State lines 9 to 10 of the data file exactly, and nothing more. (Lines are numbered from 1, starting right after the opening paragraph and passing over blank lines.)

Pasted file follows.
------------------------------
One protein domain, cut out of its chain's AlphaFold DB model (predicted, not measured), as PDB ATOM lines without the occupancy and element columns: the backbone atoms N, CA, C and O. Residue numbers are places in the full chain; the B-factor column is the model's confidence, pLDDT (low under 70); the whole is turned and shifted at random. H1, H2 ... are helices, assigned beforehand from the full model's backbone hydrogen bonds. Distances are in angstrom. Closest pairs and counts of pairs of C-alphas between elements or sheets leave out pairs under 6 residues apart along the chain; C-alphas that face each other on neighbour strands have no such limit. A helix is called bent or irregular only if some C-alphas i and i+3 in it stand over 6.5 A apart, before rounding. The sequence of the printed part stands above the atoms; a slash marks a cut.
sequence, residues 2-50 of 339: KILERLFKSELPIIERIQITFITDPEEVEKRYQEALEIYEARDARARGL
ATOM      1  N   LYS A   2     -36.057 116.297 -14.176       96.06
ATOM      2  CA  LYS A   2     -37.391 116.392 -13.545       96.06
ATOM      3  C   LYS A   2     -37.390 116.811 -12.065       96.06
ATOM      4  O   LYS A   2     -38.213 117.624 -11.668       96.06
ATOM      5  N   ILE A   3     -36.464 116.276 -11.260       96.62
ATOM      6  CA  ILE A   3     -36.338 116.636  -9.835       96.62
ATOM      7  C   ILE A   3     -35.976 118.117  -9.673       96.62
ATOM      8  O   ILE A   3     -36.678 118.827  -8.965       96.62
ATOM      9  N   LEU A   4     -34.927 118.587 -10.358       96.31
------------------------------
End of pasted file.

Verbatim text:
ATOM      8  O   ILE A   3     -36.678 118.827  -8.965       96.62
ATOM      9  N   LEU A   4     -34.927 118.587 -10.358       96.31